Ken Gross’ 1971 Chevelle was the latest victim of what he dubs “The Big Dip” on Highway 96 (128th Street) near McCollum Park in south Everett. The car hit one of the dips and damaged the drivetrain’s bellhousing. Black gouges marked the roadway.
It was a hefty bill to get the classic car fixed. So Gross decided to try and ask for help. He filed a tort claim with the state.
He was able to get $930.53, according to state records.
Perhaps the simplest explanation of a tort is “a wrong that someone suffers,” said Harold Goldes, a public records officer for the state Department of Enterprise Services. Maybe it’s not a crime. But it is an injustice. And damages can be sought.
When a state agency or employee is involved, that can result in a tort claim on a desk in Olympia.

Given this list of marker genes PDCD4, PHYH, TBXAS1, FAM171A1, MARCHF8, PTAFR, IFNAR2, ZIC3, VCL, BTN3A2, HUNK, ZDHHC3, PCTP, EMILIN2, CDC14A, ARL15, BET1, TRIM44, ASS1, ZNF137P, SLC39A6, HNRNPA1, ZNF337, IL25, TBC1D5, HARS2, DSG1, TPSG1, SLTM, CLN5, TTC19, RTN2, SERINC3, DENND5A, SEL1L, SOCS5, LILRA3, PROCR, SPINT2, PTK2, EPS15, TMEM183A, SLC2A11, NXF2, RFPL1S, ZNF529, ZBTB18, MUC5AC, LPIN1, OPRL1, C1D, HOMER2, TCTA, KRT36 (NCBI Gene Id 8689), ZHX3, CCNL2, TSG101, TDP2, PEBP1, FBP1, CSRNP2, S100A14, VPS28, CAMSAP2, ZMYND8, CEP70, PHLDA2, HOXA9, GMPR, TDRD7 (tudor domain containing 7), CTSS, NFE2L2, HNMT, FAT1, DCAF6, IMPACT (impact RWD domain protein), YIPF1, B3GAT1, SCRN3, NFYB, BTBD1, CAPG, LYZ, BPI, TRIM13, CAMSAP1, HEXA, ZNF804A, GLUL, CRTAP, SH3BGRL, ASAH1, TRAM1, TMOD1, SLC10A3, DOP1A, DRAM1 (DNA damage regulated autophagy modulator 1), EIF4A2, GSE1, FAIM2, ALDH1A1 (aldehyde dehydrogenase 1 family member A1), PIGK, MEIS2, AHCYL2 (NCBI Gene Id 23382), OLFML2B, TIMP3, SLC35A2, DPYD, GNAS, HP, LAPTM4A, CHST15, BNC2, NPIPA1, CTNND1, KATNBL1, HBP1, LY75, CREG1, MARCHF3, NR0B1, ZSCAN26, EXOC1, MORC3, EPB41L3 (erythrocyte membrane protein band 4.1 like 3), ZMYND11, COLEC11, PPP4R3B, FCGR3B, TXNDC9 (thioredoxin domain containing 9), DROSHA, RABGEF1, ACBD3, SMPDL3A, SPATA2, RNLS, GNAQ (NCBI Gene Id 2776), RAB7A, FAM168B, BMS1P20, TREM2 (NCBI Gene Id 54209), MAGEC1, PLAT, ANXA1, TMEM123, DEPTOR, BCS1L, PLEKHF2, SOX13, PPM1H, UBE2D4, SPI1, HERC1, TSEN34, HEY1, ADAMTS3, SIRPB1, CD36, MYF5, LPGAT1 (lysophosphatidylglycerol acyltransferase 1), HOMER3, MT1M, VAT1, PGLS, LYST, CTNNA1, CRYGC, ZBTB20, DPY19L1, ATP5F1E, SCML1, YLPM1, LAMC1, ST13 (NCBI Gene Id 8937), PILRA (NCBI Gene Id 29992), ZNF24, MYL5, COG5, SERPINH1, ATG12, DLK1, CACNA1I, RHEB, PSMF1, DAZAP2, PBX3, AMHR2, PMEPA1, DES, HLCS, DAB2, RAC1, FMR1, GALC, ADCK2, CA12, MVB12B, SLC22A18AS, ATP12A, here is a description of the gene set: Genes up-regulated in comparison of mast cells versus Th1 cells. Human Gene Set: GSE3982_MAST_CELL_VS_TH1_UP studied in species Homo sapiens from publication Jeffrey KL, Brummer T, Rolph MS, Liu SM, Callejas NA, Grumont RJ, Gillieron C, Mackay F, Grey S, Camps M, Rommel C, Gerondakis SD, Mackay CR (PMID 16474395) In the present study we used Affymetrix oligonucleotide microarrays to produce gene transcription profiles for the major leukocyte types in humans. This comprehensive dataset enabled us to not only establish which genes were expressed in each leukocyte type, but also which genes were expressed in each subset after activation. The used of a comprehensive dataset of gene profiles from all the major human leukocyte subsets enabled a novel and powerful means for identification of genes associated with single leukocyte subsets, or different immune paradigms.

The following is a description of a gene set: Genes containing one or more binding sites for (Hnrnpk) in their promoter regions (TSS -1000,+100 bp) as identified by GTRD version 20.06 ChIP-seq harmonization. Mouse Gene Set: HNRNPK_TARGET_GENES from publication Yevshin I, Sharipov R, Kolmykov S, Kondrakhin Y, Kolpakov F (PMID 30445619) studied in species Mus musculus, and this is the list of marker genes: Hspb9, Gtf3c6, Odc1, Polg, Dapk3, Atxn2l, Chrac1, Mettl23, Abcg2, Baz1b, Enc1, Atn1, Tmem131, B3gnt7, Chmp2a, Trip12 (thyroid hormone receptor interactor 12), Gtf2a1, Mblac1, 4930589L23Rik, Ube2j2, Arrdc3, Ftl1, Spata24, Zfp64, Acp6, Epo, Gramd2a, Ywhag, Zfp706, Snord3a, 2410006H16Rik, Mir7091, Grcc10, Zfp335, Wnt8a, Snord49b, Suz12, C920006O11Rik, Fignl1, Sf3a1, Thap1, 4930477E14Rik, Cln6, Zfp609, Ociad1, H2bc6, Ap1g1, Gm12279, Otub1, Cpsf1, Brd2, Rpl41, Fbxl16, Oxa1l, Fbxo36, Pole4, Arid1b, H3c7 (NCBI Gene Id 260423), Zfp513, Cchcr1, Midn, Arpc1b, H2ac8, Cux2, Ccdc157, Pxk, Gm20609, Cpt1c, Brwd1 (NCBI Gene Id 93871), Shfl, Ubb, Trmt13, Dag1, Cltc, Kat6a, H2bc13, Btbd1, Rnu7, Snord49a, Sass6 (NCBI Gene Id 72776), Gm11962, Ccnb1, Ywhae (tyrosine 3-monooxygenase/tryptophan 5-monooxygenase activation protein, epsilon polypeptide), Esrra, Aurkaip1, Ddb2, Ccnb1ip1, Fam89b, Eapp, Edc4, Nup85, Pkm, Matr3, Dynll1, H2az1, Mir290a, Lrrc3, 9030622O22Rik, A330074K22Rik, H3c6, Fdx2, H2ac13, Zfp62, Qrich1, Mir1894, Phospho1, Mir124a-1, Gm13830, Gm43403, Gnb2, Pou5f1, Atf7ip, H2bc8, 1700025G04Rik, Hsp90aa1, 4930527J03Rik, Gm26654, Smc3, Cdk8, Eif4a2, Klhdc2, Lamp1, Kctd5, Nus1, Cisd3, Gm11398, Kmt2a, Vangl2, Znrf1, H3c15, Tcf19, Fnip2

“We get claims every day,” Goldes said.
The Department of Enterprise Service’s Office of Risk Management is the one that receives a tort claim, gives it a careful review, then gives it a category and starts the process of determining how to respond.
“There’s usually an effort by the state to not go to court,” Goldes said.
The state might make an offer. Most of the time that offer is accepted. If not, a claim could go to the state attorney general’s office.
Once assigned, most state agencies have staff to manage their own tort claims.
WSDOT receives about 830 claims each year with an average annual payout of $854,000, based on data from 2013 to 2017, said Allen, a spokesman for the agency. The claims typically stem from state construction or maintenance projects. Other common offenders are potholes, debris on the road, or chip seal work, when bits of rock fly up and ding a windshield.
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